Take five: “If fathers are more aware of gender inequality, they are less prone to discriminate between boys and girls”

Date: Thursday, November 21, 2019

Hasan Deniz

Hasan Deniz is Fatherhood Programs Director for Mother Child Education Foundation (AÇEV), a civil society organization in Turkey that designs and conducts educational programmes for children, parents, and young women in need across the country. AÇEV is currently implementing a project on innovative strategies that promote favourable attitudes and behaviours towards gender equality and ending violence against women under the framework of the EU-UN Women regional programme on ending violence against women in the Western Balkans and Turkey, “Implementing Norms, Changing Minds,” funded by the European Union.  


AÇEV is known for its fatherhood support programme in Turkey. What are the main pillars of this programme?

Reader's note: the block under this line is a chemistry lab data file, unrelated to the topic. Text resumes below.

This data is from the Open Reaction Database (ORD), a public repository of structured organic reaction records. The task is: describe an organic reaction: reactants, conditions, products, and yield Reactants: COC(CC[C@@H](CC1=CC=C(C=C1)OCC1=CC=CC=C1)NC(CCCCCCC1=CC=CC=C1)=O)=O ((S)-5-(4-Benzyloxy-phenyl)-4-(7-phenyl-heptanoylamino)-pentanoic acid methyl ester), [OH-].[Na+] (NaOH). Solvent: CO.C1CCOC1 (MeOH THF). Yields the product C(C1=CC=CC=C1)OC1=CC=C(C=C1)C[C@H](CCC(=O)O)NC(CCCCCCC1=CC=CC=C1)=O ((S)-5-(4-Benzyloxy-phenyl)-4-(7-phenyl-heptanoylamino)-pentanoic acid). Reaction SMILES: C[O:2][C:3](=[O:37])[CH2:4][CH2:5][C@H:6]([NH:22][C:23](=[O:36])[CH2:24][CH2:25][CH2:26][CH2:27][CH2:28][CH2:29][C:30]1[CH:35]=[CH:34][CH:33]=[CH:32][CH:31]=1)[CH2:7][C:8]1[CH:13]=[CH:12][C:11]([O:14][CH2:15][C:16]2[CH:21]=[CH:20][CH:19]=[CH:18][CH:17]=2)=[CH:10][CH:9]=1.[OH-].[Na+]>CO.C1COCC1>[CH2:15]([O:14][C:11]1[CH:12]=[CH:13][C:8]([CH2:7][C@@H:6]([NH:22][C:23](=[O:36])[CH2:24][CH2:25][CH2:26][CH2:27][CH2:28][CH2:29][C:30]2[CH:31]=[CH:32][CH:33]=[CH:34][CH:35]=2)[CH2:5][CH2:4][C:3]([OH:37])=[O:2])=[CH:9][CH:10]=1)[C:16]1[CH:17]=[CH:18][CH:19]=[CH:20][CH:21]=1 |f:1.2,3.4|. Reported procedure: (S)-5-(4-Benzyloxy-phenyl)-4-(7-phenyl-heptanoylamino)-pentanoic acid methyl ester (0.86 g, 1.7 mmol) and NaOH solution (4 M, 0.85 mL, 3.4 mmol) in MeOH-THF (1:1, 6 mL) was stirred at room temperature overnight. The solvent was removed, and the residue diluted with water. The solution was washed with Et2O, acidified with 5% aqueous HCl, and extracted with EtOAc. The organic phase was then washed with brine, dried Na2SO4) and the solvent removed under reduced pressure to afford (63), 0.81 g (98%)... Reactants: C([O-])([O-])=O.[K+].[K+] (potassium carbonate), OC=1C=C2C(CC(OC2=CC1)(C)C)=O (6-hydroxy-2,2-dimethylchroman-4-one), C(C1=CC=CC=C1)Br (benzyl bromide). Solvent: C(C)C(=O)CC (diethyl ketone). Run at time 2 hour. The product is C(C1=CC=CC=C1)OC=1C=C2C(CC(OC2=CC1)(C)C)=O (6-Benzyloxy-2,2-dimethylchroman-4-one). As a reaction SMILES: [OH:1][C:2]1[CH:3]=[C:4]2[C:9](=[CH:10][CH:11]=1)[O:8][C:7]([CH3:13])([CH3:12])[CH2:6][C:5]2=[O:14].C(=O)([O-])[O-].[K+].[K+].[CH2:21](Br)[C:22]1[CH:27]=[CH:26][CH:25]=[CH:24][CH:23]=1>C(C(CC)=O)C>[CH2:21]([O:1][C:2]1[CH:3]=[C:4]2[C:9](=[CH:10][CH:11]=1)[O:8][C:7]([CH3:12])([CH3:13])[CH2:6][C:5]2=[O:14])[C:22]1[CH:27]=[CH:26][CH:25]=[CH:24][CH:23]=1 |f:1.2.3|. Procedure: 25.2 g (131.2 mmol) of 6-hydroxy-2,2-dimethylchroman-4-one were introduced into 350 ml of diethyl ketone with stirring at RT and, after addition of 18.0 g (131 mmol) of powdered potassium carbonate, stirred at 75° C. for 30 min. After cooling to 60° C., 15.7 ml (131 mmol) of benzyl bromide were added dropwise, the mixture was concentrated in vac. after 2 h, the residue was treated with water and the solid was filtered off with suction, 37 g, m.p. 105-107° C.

AÇEV’s flagship Father Support Program (FSP) is a community group-based, 10-13 week parenting program for fathers from disadvantaged backgrounds with children aged 3 to 11. It is an adult education program developed by AÇEV in 1996 and is updated based on research and societal needs. Its main goal is to enable fathers to assume more responsibility and a more active role in child development. The program is implemented with groups of 15-20 fathers for a minimum of 10 weeks and a total of 25 hours, and 2 sessions are held with mothers. The sessions are held using various methods that involve group discussions, small group activities, games, role-playing, story-telling, and case studies. 

Engaging men as fathers in children’s most formative years aims to support men in fostering democratic parenting and gender sensitive practices in their families. Programme evaluations have shown that fathers who participated in the FSP assumed more responsibility in child care, built more democratic relationships with all members of the family, and supported their children’s development. The program has not only created a positive impact on fathers’ relationship with their children, but also with their female partners.